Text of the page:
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RE: Purple Paleo Prose Down Under



Tim Williams wrote:

> The 'Demon Duck of Doom' label also appears to be a reference to the 
> putative anseriform affinities of dromornithids.   I suspect that it's
also 
> a way of emphasizing that dromornithids are NOT ratites, despite the
fact 
> that they were large terrestrial flightless birds.  However, modern 
> Anseriformes contain more than just ducks, geese, and swans - this
"order" 
> also includes the screamers, which are less familiar to most people.
Those 
> researchers that put dromornithids in the Anseriformes also regard the

> screamers (Anhimidae) as being closest (both phylogenetically and 
> ecologically) to dromornithids.  Screamers are found only in South
America; 
> but I have also been told that there is evidence that the modern 
> magpie-goose (_Anseranas_) of Australia may be more closely related to
the 
> screamers than to the Anatidae (ducks, geese, swans).

    To clarify: In the DNA-DNA hybridisation studies of Sibley et al.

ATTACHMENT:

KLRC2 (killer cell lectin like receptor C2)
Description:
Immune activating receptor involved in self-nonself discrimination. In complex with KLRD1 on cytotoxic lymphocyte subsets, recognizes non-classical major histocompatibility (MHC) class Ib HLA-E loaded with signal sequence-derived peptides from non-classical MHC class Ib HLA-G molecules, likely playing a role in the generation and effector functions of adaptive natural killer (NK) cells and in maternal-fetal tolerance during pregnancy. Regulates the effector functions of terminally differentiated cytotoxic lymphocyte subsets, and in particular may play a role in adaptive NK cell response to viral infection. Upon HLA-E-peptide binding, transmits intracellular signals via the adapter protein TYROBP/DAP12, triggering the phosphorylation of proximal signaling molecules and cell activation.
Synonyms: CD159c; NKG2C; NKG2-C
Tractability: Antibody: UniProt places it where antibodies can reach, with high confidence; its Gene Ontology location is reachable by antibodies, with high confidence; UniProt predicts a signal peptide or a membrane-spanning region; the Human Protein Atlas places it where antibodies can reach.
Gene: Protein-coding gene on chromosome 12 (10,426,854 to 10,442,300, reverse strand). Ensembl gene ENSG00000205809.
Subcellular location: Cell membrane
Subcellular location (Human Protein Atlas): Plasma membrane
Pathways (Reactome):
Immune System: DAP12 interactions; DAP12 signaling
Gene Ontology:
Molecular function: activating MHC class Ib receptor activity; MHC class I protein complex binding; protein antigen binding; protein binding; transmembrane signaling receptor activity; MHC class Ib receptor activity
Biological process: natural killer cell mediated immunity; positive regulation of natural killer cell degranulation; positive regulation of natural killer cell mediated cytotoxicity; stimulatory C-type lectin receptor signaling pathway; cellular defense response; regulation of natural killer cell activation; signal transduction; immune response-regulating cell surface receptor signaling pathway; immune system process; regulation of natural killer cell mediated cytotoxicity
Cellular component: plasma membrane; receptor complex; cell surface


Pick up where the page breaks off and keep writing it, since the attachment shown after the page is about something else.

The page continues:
that where conducted in the 1980s, _Anseranas_ appeared closer to
screamers than other Anatidae s.l. DNA-DNA hybridisation is intended to
measure the overall similarity of the DNA from different taxa, and is a
fairly rough and ready method of looking at relationships (being
essentially a phenetic distance method). It's cheap, it can give you an
idea of promising directions to look in, but it's probably not very
reliable in the long run*. In all the studies I've seen more recently
(both morphological and better molecular methods), _Anseranas_ has
returned to its position as next basalmost living anseriform after
screamers. Still, _Anseranas_ is a lot more reminiscent of a screamer
ecologically than any other Anatidae s.l.
    In relation to dromornithids, analogy with other living anseriforms/
Galloanserae would suggest a largely omnivorous diet - primarily
vegetable matter, but a reasonable amount of animal food where
available.

    Cheers,

        Christopher Taylor

*My comments on the unreliability of DNA-DNA hybridisation are in no way
a condemnation of Sibley et al. for using them. Molecular methods of
looking at relationships were still in a very primitive state, and
hybridisation was probably just as good as any other technique available
at the time.

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